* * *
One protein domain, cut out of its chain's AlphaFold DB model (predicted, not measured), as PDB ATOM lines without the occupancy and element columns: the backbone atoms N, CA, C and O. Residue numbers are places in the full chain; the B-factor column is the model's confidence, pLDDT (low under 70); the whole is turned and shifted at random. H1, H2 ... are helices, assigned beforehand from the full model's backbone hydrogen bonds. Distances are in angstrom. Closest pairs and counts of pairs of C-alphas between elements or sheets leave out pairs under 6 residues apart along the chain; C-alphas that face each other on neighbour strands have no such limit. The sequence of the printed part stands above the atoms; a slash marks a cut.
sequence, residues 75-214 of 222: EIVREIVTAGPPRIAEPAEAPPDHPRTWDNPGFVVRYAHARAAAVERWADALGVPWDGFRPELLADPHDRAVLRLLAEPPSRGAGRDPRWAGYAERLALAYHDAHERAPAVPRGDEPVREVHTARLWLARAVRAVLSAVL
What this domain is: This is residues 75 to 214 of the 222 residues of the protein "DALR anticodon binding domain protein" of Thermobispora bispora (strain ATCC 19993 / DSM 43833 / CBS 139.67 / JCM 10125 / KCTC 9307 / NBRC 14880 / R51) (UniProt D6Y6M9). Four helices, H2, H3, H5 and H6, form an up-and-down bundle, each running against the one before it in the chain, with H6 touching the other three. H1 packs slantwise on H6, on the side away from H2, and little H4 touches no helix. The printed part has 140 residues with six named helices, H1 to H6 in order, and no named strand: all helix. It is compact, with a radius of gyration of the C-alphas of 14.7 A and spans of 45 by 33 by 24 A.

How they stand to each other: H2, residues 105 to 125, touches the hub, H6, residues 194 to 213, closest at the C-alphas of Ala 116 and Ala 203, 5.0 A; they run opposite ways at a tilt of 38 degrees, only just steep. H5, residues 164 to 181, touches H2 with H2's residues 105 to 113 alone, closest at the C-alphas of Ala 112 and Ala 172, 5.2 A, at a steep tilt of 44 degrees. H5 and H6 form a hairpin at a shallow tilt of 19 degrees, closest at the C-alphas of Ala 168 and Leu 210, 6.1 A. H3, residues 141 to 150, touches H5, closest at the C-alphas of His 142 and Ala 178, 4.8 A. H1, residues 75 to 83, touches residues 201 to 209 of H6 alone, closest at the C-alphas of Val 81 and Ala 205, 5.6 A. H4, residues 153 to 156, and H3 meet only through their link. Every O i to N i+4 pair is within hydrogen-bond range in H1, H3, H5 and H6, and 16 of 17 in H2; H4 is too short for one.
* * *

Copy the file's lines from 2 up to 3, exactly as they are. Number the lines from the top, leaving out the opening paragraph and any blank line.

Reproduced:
What this domain is: This is residues 75 to 214 of the 222 residues of the protein "DALR anticodon binding domain protein" of Thermobispora bispora (strain ATCC 19993 / DSM 43833 / CBS 139.67 / JCM 10125 / KCTC 9307 / NBRC 14880 / R51) (UniProt D6Y6M9). Four helices, H2, H3, H5 and H6, form an up-and-down bundle, each running against the one before it in the chain, with H6 touching the other three. H1 packs slantwise on H6, on the side away from H2, and little H4 touches no helix. The printed part has 140 residues with six named helices, H1 to H6 in order, and no named strand: all helix. It is compact, with a radius of gyration of the C-alphas of 14.7 A and spans of 45 by 33 by 24 A.

How they stand to each other: H2, residues 105 to 125, touches the hub, H6, residues 194 to 213, closest at the C-alphas of Ala 116 and Ala 203, 5.0 A; they run opposite ways at a tilt of 38 degrees, only just steep. H5, residues 164 to 181, touches H2 with H2's residues 105 to 113 alone, closest at the C-alphas of Ala 112 and Ala 172, 5.2 A, at a steep tilt of 44 degrees. H5 and H6 form a hairpin at a shallow tilt of 19 degrees, closest at the C-alphas of Ala 168 and Leu 210, 6.1 A. H3, residues 141 to 150, touches H5, closest at the C-alphas of His 142 and Ala 178, 4.8 A. H1, residues 75 to 83, touches residues 201 to 209 of H6 alone, closest at the C-alphas of Val 81 and Ala 205, 5.6 A. H4, residues 153 to 156, and H3 meet only through their link. Every O i to N i+4 pair is within hydrogen-bond range in H1, H3, H5 and H6, and 16 of 17 in H2; H4 is too short for one.